Reviewed by Tyler Tice, PT, DPT, OCS, ATC

After ACL reconstruction surgery, the quadriceps muscle is commonly about 20% weaker on the surgical side than the healthy side. Recent evidence states that changes in the central nervous system can account for some of these deficits, which is why ACL rehabilitation plans need to also include strategies that address these central neural mechanisms and in turn reduce strength loss. Cross education is one such way to do this. Cross Education (CE) is the strength gain found when a patient performs a strengthening exercise program on the uninjured limb to maintain or even gain strength in the injured limb. This can be an effective strategy when a patient’s injury requires complete immobilization or has limited motion due to the recency of the injury. CE can induce structural and functional changes in the patient’s nervous system which increases their ability to activate the quadriceps muscle and thus increase its strength.


This systematic review included 7 randomized control trials that met these specific criteria:

  • Patients > 18 years old after arthroscopic ACL reconstruction
  • Interventions used included unilateral strength, motor control, and balance training to the uninjured limb
  • Plans utilized standard protocols of rehabilitation for ACL
  • Strength testing was performed on quadriceps and hamstring muscles
  • Study was a randomized control trial or controlled clinical trial.

Individuals with other ligamentous injuries of the knee were excluded from this study. Each utilized a variety of training frequencies (2,3, or 5 times per week) and for varying total weeks of training time with 8, 24, 26 weeks total being most common. Several different measures were used among each of the studies to determine the effects of the CE through unilateral training including maximal voluntary isometric contractions (MVICs) of the quadriceps, self-reported knee function, and limb symmetry index (LSI) which is a ratio of the estimated performance of the involved limb and uninvolved limb.

Conclusions of the Study:

All the studies demonstrated a significant difference in quadriceps MVIC between participants who performed standard rehabilitation and unilateral training versus standard rehabilitation alone. The self-reported knee function measures were mostly inconclusive among all the studies, but one that determined at 8 weeks of rehabilitation there was a significant difference in knee function according to the participants suggesting a potential short term benefit to the CE. The LSI scores in studies that extended to the 24 and 26 week time frames demonstrated significant difference between groups who performed the unilateral training and standard rehabilitation and those who did not perform unilateral training. However, this measure is simply and estimation and can be significantly overestimate the functional abilities of an ACL patient at 6 months post-operation. The results of the study concluded that by including unilateral training in the participant’s rehabilitation program, the loss of strength typically experienced by the patients after an ACL reconstruction was reduced by 8.52%. This same effect has been even higher in other types of patients like those with osteoarthritis, multiple sclerosis, or other limb immobilizations and therefore would be an excellent addition for most ACL reconstruction patients.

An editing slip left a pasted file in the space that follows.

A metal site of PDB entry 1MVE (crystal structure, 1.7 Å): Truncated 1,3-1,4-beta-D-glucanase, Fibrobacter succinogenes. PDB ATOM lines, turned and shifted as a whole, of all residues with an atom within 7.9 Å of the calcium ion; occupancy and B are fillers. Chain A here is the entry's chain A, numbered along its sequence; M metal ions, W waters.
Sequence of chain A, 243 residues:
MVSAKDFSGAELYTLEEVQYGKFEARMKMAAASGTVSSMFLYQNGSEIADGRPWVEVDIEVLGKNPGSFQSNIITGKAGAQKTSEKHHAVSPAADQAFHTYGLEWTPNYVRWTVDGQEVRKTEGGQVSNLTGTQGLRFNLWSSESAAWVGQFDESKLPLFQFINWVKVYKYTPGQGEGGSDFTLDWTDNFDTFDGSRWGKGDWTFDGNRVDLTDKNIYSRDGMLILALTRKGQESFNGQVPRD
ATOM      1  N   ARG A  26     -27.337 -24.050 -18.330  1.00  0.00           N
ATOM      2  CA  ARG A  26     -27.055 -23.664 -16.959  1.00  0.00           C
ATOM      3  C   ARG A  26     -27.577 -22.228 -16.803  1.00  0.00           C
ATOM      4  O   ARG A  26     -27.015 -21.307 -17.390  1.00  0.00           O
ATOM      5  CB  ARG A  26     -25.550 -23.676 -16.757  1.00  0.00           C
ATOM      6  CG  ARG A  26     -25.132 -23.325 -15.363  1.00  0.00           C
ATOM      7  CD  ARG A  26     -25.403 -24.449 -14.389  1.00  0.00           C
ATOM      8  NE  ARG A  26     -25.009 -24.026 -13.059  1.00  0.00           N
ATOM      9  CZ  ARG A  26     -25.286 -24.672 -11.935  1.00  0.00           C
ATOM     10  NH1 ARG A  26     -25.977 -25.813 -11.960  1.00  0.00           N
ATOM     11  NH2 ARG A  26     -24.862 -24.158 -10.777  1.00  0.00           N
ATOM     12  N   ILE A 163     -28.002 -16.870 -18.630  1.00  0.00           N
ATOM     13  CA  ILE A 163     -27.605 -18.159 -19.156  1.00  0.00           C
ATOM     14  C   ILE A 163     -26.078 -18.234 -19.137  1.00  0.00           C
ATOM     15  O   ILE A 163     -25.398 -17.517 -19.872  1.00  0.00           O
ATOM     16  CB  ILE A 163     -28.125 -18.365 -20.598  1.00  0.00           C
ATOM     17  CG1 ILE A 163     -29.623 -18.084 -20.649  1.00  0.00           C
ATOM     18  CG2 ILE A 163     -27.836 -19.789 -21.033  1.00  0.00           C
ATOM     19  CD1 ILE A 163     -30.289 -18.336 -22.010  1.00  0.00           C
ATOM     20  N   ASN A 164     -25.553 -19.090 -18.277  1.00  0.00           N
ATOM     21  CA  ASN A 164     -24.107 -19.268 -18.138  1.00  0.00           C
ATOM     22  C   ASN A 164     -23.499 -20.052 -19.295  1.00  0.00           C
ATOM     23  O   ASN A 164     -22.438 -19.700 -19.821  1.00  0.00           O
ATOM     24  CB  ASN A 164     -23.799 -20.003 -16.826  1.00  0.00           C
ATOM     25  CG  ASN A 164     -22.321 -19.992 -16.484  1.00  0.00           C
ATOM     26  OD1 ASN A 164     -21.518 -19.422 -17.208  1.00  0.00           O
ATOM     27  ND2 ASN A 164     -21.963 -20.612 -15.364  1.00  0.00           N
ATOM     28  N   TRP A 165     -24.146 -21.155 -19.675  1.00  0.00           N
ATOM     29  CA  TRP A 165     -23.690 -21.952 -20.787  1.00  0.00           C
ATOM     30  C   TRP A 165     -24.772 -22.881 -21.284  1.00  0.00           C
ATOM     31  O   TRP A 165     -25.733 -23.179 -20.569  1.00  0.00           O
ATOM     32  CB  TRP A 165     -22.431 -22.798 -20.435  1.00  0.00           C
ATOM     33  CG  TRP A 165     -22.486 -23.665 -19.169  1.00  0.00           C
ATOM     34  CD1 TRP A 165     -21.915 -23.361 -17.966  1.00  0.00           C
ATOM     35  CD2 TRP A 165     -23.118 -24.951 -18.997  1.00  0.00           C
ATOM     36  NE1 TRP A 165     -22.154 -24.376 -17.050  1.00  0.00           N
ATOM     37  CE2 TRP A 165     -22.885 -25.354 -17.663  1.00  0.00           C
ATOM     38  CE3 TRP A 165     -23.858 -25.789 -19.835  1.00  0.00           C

Clinical Implications:

Through stimulating the nervous system and activating the spinal nerve pathways that contribute to movement of the uninvolved limb, ACL reconstruction patients could experience a protective effect to atrophy and strength loss of the quadricep muscle on the affected side by performing unilateral training of the uninvolved limb. PTs should include this in all stages of rehabilitation, but especially in the early stages when the patient is immobilized or has restricted motion due to surgical protocols. Exercises like the single leg squats or long arc quads that require high degrees of quadriceps activation could be great options to promote this protective effect, as long as it fits within the parameters of the patient’s surgical protocol.


Cuyul-Vásquez, I., Álvarez, E., Riquelme, A., Zimmermann, R., & Araya-Quintanilla, F. (2022). Effectiveness of unilateral training of the uninjured limb on muscle strength and knee function of patients with Anterior Cruciate Ligament Reconstruction: A systematic review and meta-analysis of cross-education. Journal of Sport Rehabilitation, 31(5), 605–616.